China fails to check Micron’s products in a security review, and is blocking some purchases

BEIJING (Reuters) – China’s cyberspace regulator said on Sunday that products made by U.S. memory chip maker Micron Technology (MU.O) had failed its network security review and that it would prevent major infrastructure operators from buying from the company.

According to China’s broad definition of critical information infrastructure, this can include sectors ranging from transportation to finance.

“The review found that Micron’s products have serious network security risks, which pose significant security risks to China’s critical information infrastructure supply chain, affecting China’s national security,” the China Cyberspace Administration (CAC) said in a statement.

Micron said it has received CAC’s notice that it has completed its review of the company’s products sold in China, and “looks forward to continuing to participate in discussions with Chinese authorities.”

The CAC did not provide details about the risks it found nor which Micron products would be affected.

China announced its review of Micron products in late March. The company said at the time that it was cooperating and that its business operations in China were normal.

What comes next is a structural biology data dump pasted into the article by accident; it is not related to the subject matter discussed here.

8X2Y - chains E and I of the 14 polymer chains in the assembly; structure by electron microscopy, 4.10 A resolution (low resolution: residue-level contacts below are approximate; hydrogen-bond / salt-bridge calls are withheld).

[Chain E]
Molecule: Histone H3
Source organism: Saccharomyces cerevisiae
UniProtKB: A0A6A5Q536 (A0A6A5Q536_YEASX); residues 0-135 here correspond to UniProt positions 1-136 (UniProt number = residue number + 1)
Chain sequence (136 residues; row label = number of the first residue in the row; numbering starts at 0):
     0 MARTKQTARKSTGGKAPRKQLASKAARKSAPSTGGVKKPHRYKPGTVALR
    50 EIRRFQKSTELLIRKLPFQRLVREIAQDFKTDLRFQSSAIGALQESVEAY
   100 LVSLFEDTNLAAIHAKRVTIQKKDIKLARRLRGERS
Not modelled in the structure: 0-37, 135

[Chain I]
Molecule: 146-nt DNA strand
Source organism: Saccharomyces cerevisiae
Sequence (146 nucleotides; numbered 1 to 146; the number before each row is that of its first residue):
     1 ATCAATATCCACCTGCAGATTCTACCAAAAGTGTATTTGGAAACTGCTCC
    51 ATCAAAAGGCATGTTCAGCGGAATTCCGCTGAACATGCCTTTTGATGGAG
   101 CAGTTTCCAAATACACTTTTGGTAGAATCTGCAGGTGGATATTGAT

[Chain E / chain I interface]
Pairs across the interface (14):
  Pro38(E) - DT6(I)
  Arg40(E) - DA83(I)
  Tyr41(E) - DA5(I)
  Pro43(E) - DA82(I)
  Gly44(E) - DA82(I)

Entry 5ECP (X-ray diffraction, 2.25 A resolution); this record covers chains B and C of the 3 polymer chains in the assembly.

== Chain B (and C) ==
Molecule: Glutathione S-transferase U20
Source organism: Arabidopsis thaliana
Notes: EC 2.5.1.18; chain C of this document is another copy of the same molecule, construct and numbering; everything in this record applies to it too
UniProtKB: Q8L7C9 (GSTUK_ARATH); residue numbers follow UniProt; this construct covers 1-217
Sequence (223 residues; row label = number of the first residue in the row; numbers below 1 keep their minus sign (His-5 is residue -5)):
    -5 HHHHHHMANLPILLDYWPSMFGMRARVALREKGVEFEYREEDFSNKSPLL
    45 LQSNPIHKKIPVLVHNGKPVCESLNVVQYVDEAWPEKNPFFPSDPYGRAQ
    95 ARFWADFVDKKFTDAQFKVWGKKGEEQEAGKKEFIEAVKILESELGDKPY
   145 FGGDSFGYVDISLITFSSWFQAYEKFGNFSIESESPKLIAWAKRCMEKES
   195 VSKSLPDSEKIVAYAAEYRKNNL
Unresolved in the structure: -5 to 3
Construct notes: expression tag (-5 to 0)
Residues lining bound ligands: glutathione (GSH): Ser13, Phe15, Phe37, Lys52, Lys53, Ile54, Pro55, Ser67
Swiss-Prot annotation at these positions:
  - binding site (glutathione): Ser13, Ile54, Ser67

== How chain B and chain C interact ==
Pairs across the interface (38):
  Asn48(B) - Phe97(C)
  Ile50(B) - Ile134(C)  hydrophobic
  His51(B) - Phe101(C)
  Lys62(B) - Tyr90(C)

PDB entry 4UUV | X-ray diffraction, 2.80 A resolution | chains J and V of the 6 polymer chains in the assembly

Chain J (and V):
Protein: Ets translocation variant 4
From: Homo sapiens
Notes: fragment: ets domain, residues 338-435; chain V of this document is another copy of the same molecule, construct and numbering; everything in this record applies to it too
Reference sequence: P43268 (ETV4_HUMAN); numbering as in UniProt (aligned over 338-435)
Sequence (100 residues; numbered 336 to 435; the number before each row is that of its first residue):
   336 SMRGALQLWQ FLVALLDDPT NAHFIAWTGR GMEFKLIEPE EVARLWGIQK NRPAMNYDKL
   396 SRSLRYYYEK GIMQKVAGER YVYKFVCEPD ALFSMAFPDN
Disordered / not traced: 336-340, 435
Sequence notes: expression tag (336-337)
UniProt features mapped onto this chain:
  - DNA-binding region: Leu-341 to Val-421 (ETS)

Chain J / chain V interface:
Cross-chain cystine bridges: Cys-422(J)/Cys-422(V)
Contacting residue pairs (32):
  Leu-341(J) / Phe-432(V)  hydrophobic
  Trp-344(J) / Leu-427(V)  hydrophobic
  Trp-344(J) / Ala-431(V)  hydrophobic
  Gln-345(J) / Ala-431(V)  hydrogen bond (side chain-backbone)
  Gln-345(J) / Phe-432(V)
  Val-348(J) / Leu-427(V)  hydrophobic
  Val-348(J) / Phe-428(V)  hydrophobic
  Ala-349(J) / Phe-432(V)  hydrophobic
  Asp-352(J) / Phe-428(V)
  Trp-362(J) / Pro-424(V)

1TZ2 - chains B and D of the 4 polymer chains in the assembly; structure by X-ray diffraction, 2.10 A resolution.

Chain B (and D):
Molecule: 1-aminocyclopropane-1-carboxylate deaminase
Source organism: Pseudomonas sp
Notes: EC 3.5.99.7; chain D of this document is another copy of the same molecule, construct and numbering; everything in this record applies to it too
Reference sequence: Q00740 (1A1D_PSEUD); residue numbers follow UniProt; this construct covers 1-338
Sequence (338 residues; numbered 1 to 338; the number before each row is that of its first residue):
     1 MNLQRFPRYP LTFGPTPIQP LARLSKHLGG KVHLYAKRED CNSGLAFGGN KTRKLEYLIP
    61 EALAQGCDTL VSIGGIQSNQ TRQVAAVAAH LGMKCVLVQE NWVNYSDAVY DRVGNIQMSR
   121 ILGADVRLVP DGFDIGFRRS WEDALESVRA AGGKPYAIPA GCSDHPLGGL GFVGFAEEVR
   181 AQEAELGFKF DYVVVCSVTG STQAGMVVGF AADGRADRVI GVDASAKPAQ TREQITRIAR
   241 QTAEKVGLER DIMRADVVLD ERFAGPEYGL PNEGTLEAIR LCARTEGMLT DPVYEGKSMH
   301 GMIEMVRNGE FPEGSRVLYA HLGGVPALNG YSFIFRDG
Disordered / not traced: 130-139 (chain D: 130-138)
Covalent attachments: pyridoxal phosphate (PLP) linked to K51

The US and Chinese governments are in a dispute over chip technology. Washington has imposed a series of export controls on chipmaking technology to China and has moved to block Micron’s rival Yangtze Memory Technologies from buying certain US components.

Micron derives about 10% of its revenue from China, but it is not clear if the decision affects the company’s sales to non-Chinese customers in the country.

According to analysts, the bulk of Micron’s products flowing into China are purchased by non-Chinese companies for use in products manufactured there.

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China in September 2021 imposed rules aimed at protecting critical information infrastructure, which require its operators to comply with stricter requirements around areas such as data security.

Beijing has broadly defined industries it considers “critical” such as public communications and transportation but has not specified exactly what type of company or scope of business this will apply to.

(Reporting by Kevin Yau; Editing by Elaine Hardcastle)

Our standards: Thomson Reuters Trust Principles.

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